This Wednesday I would like to welcome D.M. Youngquist to talk about fetishes, phobias, BDSM and how to found a small press.
1. Your story in the Phobophobia anthology is about Sarmassophobia – the fear of love play. What was the original inspiration for this or were there a number of sources that you drew upon?
Good morning, Greg, and thanks for talking with me. Always a pleasure for a writer to have his brain picked over. Sarmassophobia came from several places from me. It’s probably the most personal story I’ve written, at least emotionally. I had a lot of hang-ups as a young man coming from a deeply religious background. I can also relate to Steve Carrel’s character in “The Forty Year Old Virgin.” I’ve never been smooth with women like my brothers and my dad. I had some bad experiences early on when I did get to the point where intimacy was involved, and for a long time, I was afraid sex before marriage was a straight ticket to hell. I was 21 and engaged before the big event actually happened. Since then, I’ve gained a lot of perspective, learned a lot about the world and myself, and learned to enjoy the act for what it is: The most intimate thing two people who love one another can do.
2. What do you fear? Tell me about your own phobias.
I’ve been dreading this question, as I don’t know how to answer it. Rational fears, I don’t have many. I’ve faced most of them, and gotten past them through planning and caution. I’m not bragging. I’m cautious. I’ve been involved with a lot of high risk jobs over the years from contract work to training horses. Probably my biggest rational fear is the fear of failure. I’ve seen the fallout from that. It’s what’s driven me to earn two college degrees and help fire up DCP. Now, if you’re talking irrational fear. Rats. Can’t stand ‘em. Nasty furry, plague infested creatures that at best are snake food and worst disease infested vermin.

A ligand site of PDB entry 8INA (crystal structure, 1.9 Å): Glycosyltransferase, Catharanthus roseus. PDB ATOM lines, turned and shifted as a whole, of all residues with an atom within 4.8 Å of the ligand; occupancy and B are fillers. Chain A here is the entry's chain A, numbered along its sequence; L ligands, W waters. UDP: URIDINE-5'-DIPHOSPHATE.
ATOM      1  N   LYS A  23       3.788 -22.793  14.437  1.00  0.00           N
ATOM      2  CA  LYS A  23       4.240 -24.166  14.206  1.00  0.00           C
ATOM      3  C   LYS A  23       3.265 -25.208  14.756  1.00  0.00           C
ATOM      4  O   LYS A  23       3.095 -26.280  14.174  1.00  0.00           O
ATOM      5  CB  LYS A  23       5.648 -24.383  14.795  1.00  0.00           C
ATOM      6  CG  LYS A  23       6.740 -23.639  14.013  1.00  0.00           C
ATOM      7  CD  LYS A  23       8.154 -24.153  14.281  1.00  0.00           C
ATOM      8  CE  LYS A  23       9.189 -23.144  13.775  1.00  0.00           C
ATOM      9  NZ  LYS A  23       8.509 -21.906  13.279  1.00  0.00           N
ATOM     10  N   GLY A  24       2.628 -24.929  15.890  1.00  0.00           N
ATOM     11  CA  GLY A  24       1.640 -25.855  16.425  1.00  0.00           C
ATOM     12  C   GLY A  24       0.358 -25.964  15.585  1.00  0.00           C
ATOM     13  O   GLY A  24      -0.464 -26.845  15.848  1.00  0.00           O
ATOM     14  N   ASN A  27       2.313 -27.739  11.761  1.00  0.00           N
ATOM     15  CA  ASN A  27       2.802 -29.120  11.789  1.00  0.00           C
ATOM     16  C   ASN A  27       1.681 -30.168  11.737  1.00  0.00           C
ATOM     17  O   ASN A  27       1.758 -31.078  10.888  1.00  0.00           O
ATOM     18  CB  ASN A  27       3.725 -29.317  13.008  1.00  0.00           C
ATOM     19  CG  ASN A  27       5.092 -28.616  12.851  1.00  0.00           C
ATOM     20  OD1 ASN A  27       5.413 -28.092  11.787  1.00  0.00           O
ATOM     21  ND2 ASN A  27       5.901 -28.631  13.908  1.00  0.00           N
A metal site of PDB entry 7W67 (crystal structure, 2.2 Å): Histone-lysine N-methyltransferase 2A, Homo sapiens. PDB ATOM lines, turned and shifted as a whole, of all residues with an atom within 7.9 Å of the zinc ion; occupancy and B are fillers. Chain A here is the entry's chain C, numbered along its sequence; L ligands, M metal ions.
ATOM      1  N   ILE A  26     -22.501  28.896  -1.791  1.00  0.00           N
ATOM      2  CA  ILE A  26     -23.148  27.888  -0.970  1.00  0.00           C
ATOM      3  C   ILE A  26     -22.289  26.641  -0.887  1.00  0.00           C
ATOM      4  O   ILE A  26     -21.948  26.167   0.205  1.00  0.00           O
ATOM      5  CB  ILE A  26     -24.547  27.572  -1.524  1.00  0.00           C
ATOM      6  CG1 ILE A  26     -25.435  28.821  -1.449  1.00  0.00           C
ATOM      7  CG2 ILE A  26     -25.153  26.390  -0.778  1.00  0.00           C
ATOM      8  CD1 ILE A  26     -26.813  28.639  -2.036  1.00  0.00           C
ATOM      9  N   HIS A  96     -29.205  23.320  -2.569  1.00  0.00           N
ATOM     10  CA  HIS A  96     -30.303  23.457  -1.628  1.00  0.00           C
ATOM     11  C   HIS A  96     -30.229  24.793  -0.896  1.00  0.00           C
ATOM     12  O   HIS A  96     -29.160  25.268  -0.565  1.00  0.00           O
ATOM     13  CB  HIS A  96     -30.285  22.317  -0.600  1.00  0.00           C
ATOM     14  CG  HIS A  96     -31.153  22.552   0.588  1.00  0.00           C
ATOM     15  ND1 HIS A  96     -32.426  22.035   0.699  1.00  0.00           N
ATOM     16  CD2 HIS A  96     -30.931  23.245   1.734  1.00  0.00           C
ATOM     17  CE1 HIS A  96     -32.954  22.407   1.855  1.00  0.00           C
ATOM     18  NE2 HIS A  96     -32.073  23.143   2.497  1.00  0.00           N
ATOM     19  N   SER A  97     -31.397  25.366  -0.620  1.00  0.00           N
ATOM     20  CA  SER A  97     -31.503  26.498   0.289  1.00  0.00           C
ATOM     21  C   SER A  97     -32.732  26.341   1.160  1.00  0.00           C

3. Your protagonist, Justin, is shown to be an introvert in comparison to his close friend, Shannon – do you think introverts and extroverts can develop this kind of attraction to one another because of a fascination with what they are not?
Yeah, that’s exactly what draws them together. I know marriages based on this. The old opposites attract thing. But with Justin and Shannon, it’s even deeper than that. It’s a friendship they’ve had for years. Long before any of this adult crap could have come along and messed things up. In my mind, she was always the one saying “Hey, let’s go explored that old haunted house,” and he was the one that hung back. Our personalities develop over the years and go into different areas as adults. And yeah, I think if a person recognizes where they are lacking, they’re drawn to a person who has those traits.
4. Your story explores the dynamics that exist in S&M relationships – where do you think the desire to be dominant and submissive in this context comes from for the people who take part? Is it something innate or a product of the society we live in?